Since it is plainly apparent that the decree entered on April 2. 1970, was wholly ineffective as to awarding permanent alimony and custody of children, in that the decree as to these matters was based upon a purportedly written agreement of the parties, filed in court, the order setting aside the decree was only effective as to setting aside the grant of a total divorce.
2. The divorce decree was entered during the January 1970 term of Whitfield Superior Court and the order setting aside this decree was entered ex mero motu by the court at the September term of said court. The record does not disclose that either party was dissatisfied with the decree as to the granting of the divorce, or moved to set it aside.
Though the trial judge had plenary control over the divorce decree during the term in which it was rendered, that control ceased at the end of that term and at a subsequent term it could only be set aside on motion of the injured spouse upon grounds recognized by law, as was said by this court in Phillips v. Phillips, 211 Ga. 305
, 308 (85 SE2d 427
): "And it is also said in 27 CJS 813, 170: 'Ordinarily, the right to have an invalid divorce decree set aside exists only in favor of the injured spouse, and does not exist in a person who was a stranger to the suit.' It has been stated, as the underlying basis of this general rule, that 'to permit third persons to become interested after judgment, and overturn adjudications to which the original parties made no objection, would encourage litigation, and disturb the repose beneficial to society.' 1 Freeman on Judgments (5th Ed.), 521, 258; Id. 636, 319. These principles have been applied in this State to independent equitable proceedings seeking to impeach a previous judgment. Suwannee Turpentine Co. v. Baxter, 109 Ga. 597
, 603 (35 SE 142
); Jones v. Smith, 120 Ga. 642
, 644 (48 SE 134
). They also obtain fully in attacks on decrees for divorce, which, although disfavored by the policy of the State because of the interest of society ( Watts v. Watts, 130 Ga. 683 (61 SE 593)
), may, after grant, vitally affect the status of innocent persons relying thereon, and therefore are not [to] be set aside more freely than other judgments. See Axtell v. Axtell, 183 Ga. 195 (187 SE 877)
; 1 Freeman on Judgments (5th Ed.), 528, 264." See East Side Lumber &c. Co. v. Barfield, 193 Ga. 273 (1) (18 SE2d 492)
; Crowell v. Crowell, 191 Ga. 36 (11 SE2d 190)
, and 46 AmJur2d 932, Divorce, 771.
The court erred in setting aside the decree of April 2, 1970, granting a total divorce between the parties.
3. Error is asserted on the order of November 16, 1970, granting temporary alimony for the support of the appellee and the children, etc., on the ground that the court was without jurisdiction or power to make such award.
Even if temporary alimony had been granted in this case prior to the divorce decree, such order would have terminated when the divorce decree became final. Pace v. Bergquist, 173 Ga. 112 (159 SE 678)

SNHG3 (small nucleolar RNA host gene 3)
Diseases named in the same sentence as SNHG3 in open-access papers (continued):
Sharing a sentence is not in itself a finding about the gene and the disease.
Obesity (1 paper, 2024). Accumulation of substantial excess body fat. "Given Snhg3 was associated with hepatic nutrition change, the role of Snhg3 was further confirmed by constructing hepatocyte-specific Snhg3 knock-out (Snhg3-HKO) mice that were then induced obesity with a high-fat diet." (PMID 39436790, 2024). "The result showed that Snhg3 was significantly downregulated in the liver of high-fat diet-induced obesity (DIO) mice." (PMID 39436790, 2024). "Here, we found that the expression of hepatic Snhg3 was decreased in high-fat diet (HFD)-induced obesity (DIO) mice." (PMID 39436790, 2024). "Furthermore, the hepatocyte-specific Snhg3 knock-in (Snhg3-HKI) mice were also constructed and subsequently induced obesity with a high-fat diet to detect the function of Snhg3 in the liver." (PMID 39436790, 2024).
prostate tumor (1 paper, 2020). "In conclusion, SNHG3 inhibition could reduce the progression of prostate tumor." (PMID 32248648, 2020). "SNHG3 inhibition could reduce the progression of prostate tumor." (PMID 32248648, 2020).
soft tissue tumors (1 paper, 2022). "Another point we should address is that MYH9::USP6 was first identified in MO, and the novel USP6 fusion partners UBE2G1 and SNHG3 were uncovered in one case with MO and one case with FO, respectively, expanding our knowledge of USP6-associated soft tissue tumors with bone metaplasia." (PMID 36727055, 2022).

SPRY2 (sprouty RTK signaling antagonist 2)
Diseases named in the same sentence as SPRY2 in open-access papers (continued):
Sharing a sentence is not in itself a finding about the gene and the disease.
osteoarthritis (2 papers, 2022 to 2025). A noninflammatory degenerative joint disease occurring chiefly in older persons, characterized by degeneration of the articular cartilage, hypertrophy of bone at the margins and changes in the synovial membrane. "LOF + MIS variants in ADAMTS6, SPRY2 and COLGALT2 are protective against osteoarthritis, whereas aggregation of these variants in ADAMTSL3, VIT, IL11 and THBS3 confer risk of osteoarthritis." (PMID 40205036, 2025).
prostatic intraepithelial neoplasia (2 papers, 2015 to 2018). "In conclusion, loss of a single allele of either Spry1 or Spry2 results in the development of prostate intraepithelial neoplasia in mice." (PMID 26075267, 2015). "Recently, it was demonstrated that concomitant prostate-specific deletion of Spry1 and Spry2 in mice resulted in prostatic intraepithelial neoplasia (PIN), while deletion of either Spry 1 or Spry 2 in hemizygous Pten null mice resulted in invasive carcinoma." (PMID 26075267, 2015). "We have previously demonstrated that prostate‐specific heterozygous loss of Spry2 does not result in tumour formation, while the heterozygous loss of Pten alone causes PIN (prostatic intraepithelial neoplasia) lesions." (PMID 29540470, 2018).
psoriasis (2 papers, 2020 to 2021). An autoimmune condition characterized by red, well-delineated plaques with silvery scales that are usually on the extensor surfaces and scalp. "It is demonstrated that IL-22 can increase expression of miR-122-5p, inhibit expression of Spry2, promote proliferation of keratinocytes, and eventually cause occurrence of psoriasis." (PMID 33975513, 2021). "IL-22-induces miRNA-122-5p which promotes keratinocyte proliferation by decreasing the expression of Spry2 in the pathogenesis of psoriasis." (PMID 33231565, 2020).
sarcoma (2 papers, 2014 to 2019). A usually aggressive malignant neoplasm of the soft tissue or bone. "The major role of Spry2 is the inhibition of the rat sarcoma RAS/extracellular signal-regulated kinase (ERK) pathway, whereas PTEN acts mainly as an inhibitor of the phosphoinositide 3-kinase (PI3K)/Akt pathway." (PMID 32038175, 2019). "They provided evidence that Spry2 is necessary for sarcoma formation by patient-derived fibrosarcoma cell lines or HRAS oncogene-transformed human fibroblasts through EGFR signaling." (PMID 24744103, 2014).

; Meeks v. Meeks, 209 Ga. 588 (74 SE2d 861)
Having held above that the marital relation between the parties terminated on the grant of the divorce, the court thereafter was without jurisdiction to award temporary alimony. Harrison v. Harrison, 208 Ga. 70 (65 SE2d 173)
The court erred in entering the order of November 16, 1970.
4. Error is asserted on the order of the court of January 4, 1971, adjudging the defendant in contempt for the failure of the appellant to comply with the order of November 16, 1970. Having held said order requiring the appellant to pay appellee temporary alimony to be void, it follows that the court erred in holding the appellant in contempt.
5. It is apparent from the entire record that at the trial of the divorce action counsel for both parties represented to the court who tried the case without the intervention of a jury, that the parties had settled all other questions as to permanent alimony, custody of the children, property rights, etc., between themselves and would reduce the agreement to writing and file it with the divorce proceeding. It is apparent that the trial judge at the time he entered the decree on April 2, 1970, thought that the agreement had been executed and filed. It is apparent from the testimony of the parties and their counsel as of the time the judge signed the decree, who stated to the court that a satisfactory agreement would be made, that at that time the appellant recognized his responsibility to contribute permanent alimony for the support of his former wife and children. For reasons not fully disclosed by the record the intention of both parties that some agreement be made as to permanent alimony and other related matters, was not achieved.
In order that justice be done between the parties, we reverse the trial court as to several judgments dealt with above and direct on return of the case, that all other issues, permanent alimony, etc., in the case other than that of granting a divorce be submitted for a trial if not otherwise settled by agreement of the parties. Owens v. Owens, 218 Ga. 336 (127 SE2d 897)
Judgment reversed with direction. All the Justices concur.